My Thoughts on FGM
From a western upbringing, it is easy to pass judgment on the seemingly inhumane practice of Genital cutting, otherwise known as Female Genital Mutilation (FGM). The notion of excising the genitalia of young women seems, at first blush, to be cruel by any standard of decency. That a trusted family member would allow and encourage their young daughter to undergo ritualistic cutting, even if done by scalpel under anesthesia in the hands of a doctor (most of the 130 million excised women worldwide were NOT given anesthesia of any kind), seems to be of a barbarism reserved for a long ago era and regimes of torture.
It is perhaps even more ironic that a woman of my western upbringing would bother to comment on the practice of FGM when I, in fact, was not even born female. Then again, I too came by my present genitalia through genital cutting, albeit of a voluntary choice when my birth gender conflicted with my inner sense of femaleness. Yes, at age 38 I underwent a “sex change”—-a change I have never for a minute regretted. I value my femaleness and sexual anatomy as sacred and hard earned and not without considerable pain. But I controlled my destiny throughout the process. My status was a gain and not at all forced upon me.
Women who have experienced genital cutting are victims. Their destiny was never their own. And their genital cutting came with a loss, the loss of a part of their anatomy. Rather, to be accurate, among the many misunderstandings regarding FGM, the clitoris is not completely removed. The clitoris is actually quite large, making it physically impossible to remove all of it. But, what is removed is the sensation associated with the clitoris because the excision leaves it buried beneath skin and scar tissue. This loss of erotic sensation is why most women who have experienced FGM describe a “loss of identity”.
Thanks to the pioneering efforts of Dr. Pierre Foldes in Paris and surgeon followers, Drs. Barri in Barcelona, Henning in Rochester and myself in San Francisco, women are able to regain that identity by uncovering the clitoral body—without cost— and escape the pain and lack of sensation associated with sex attributable to FGM. Like any surgery, clitoral restoration is inherently imperfect. But in a large majority of patients, the surgery is a success on some level, often allowing orgasm and/or pain free sexual experiences for the first time in these women’s lives.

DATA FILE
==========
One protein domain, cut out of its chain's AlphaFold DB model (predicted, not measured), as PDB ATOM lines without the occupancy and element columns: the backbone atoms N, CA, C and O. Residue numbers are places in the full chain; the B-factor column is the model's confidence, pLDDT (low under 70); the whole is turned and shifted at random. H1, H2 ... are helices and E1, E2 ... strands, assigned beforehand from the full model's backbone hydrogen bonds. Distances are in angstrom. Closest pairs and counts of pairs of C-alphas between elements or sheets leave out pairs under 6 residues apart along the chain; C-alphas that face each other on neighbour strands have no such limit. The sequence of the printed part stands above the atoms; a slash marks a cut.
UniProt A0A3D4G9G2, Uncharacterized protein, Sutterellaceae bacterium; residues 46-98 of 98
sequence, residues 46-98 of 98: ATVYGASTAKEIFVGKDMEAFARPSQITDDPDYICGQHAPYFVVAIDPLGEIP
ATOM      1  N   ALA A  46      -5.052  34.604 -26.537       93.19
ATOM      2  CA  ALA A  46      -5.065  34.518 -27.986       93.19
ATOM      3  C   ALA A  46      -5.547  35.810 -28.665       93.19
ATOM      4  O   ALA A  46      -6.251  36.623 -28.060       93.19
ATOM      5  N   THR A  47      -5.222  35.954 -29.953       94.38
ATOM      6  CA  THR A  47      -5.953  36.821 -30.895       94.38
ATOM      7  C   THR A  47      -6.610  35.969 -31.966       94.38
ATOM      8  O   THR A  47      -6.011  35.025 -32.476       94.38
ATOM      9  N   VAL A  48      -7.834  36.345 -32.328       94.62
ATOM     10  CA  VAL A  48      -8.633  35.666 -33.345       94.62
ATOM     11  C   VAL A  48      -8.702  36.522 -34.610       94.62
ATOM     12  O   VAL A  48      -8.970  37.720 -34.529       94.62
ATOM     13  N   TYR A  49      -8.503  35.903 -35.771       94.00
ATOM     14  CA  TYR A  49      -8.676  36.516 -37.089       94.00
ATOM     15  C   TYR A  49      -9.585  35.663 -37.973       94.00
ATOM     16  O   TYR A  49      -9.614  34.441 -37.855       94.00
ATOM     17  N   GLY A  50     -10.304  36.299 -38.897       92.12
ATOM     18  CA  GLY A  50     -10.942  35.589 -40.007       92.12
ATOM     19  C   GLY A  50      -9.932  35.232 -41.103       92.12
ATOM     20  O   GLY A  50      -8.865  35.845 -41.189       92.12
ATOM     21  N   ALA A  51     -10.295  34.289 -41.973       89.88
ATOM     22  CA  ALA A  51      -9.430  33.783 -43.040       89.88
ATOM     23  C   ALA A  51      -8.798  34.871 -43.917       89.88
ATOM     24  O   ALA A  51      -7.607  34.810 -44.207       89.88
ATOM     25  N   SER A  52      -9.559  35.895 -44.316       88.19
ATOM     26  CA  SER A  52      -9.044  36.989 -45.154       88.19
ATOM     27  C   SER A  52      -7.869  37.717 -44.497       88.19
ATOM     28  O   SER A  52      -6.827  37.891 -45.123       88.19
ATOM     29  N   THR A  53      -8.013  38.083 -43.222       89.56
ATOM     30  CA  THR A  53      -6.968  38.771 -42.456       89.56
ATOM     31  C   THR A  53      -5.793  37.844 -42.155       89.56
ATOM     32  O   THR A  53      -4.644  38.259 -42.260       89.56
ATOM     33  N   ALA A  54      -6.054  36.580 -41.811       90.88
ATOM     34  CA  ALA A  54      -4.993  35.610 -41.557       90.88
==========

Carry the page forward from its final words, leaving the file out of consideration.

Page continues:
With a reversal of FGM possible, the end of genital cutting, however, is not in reparative surgery. Rather, it is in changing the cultural imperatives that facilitate so many young girls experiencing such potentially lifelong misery. Central to my argument that FGM will end in my lifetime is the fact that the husbands and sexual partners of women who have experienced genital cutting are also not happy. A sexual partner who cannot feel pleasure and does not enjoy sex in any way places great challenges in a relationship through no fault of either partner. FGM benefits no one.
In this era of increased communication, phone and Internet connectivity are allowing for greater honesty amongst people all over the world. There is already a trend against FGM in countries and in larger cities as communication spreads. As this hopeful trend continues, it is important to respect the cultural traditions that underlie FGM. The intent of genital cutting is not malicious. Like a Quinceanera or Bat Mitzva, FGM is a “joyous” celebration for most who view the excisions as a coming of age. What are misguided are the effects and the process of FGM as its “cutters”—women, generally— continue to deceive with promises of enhanced desirability, reduced bladder and pelvic infections, and improved lives. These are the lies of isolation and of persons, the cutters, who benefit economically by an industry clinging to the past.
The world is awakening and slowly coming to terms with many of its injustices. Honesty and communication about sex, about identity and about happiness are the keys to the world moving forward in a world without genital cutting—-in my lifetime. On this International Day of Zero Tolerance for FGM, there is hope.
Marci L. Bowers MD
6 February 2015